The territorial government welcomes the report, while First Nation leaders say the work needed to be done and it's time for action.
The chief commissioner of the inquiry into missing and murdered Indigenous women says they are holding up ``a mirror'' to Canada.
Marion Buller made the remark at an emotional ceremony Monday marking the formal release of findings from the inquiry that examined root causes of the violence against Indigenous women and girls.
The much-anticipated report, which contains more than 200 recommendations to multiple levels of government, calls violence against First Nations, Metis and Inuit women and girls a form of ``genocide'' and a crisis.
Buller called for true equality for Indigenous people and called on all Canadians to be part of the solution.
Yukon's Minister of the Women's Directorate says the final report has been a long time coming, but this chapter needed to be written.
Jeanie Dendys says this is a difficult and emotional time for Yukon families of missing and murdered Indigenous women and girls, LGBTQ2S+ individuals, and survivors.
"The National Inquiry is important to them, and to us to help change the story in Canada," Dendys told the RUSH. "This was an important chapter that needed to be researched, written, and told in order for us to change the story as we go forward."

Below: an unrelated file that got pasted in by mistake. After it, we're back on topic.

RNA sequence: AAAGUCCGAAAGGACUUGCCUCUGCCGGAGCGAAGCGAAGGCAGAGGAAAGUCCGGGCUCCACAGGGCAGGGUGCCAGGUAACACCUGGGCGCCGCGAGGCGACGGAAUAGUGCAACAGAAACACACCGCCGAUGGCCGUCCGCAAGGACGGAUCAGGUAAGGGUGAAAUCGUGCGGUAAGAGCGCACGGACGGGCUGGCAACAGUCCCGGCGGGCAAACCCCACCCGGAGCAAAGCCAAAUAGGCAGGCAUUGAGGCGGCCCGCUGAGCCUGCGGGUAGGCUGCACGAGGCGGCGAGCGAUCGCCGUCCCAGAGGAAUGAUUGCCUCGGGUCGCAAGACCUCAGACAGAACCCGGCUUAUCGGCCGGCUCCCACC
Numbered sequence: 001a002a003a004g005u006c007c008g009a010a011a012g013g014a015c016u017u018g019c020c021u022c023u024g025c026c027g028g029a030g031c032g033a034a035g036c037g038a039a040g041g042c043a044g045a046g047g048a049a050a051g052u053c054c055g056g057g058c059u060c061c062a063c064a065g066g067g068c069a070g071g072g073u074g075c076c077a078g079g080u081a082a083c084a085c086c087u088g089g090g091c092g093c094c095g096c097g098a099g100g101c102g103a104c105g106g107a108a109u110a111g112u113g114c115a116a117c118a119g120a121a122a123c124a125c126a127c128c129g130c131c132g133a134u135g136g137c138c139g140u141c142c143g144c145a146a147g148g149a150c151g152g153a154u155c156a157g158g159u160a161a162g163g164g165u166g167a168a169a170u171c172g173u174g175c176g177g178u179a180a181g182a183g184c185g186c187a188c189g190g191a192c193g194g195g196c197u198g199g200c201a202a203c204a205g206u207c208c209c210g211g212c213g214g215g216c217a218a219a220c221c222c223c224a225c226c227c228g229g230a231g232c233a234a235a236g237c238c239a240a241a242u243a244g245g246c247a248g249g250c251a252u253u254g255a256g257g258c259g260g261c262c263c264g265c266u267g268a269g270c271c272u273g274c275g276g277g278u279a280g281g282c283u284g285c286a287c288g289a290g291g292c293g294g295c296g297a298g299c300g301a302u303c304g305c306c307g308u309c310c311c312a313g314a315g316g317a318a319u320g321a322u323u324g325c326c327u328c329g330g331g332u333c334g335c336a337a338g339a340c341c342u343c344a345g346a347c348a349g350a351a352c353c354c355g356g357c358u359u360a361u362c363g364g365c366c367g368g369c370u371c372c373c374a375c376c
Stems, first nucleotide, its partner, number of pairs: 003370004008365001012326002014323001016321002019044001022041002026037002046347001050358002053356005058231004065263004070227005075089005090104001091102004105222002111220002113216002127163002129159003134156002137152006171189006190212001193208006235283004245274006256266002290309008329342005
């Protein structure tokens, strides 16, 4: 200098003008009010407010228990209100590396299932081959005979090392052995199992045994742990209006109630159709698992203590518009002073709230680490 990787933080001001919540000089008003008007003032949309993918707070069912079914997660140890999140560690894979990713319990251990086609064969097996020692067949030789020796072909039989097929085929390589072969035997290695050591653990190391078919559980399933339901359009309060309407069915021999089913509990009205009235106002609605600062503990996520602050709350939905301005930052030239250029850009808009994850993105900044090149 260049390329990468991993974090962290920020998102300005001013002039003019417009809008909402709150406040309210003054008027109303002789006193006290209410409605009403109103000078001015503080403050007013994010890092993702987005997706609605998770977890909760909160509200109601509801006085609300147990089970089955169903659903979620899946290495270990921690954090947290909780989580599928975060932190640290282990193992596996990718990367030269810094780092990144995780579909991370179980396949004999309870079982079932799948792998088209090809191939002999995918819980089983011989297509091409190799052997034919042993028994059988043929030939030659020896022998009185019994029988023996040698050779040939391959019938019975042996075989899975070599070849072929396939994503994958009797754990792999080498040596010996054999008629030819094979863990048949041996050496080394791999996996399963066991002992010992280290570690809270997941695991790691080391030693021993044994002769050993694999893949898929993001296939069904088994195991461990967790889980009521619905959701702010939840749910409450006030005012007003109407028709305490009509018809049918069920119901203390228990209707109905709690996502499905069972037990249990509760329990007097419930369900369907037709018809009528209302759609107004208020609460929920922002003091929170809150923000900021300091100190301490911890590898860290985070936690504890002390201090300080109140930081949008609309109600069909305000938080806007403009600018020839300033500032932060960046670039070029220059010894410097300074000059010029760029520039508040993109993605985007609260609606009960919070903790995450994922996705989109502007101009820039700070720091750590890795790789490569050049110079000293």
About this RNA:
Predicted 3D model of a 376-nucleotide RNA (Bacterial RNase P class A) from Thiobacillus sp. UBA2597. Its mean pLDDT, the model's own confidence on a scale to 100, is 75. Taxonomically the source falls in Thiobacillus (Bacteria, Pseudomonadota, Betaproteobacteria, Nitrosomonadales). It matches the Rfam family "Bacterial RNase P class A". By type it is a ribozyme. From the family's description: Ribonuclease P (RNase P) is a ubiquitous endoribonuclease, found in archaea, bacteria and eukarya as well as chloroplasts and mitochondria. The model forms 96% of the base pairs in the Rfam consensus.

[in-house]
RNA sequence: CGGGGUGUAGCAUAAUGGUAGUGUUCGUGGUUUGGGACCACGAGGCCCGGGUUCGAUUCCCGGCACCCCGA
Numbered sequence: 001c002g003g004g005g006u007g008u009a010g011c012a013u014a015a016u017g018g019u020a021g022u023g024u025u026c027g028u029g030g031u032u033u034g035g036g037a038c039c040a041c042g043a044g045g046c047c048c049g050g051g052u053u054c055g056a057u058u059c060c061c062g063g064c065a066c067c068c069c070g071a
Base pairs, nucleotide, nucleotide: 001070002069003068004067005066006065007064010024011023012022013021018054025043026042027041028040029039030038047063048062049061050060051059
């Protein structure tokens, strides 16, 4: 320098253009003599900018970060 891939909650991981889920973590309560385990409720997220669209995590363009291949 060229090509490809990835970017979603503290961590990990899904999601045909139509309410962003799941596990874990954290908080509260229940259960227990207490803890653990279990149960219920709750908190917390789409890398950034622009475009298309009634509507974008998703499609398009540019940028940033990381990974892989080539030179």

Premier Sandy Silver also released a statement saying the territory will take time to review the report, work on an action plan, and discuss the findings at the Northern Premiers Forum in Dawson City later this month.
Meantime, the Yukon Advisory Committee, who led Yukon's voice at the National Inquiry says the release of the final report is an important milestone for Yukon families of missing and murdered Indigenous women and girls.
Kwanln Dun First Nation Chief Doris Bill says it's important to uphold the truths of the families and survivors who took part in the process and is confident the story can be changed in Yukon.
Liard Aboriginal Women's Society Executive Director Ann Maje Raider says she lost a sister when there was no respect or regard for the rights of Indigenous women, and things are getting better thanks to the Inquiry. She says her sister has finally been given a voice along with so many others.
The Assembly of First Nations Yukon Regional Chief says the results of the National Inquiry show the best way forward is for First Nations to reassert their inherent rights and jurisdiction.
Kluane Adamek says in a statement, this means taking back control of governance systems, healing mechanism, child and family services laws and systems, culturally-relevant education improvements, and increased access to addictions and treatment programming and health care delivery.
(With copy from The Canadian Press.)
(Below: Yukoners watch the public hearing and statement gathering in an overflow tent when the commissioners were in Whitehorse in May 2017. Photo: Tim Kucharuk/CKRW)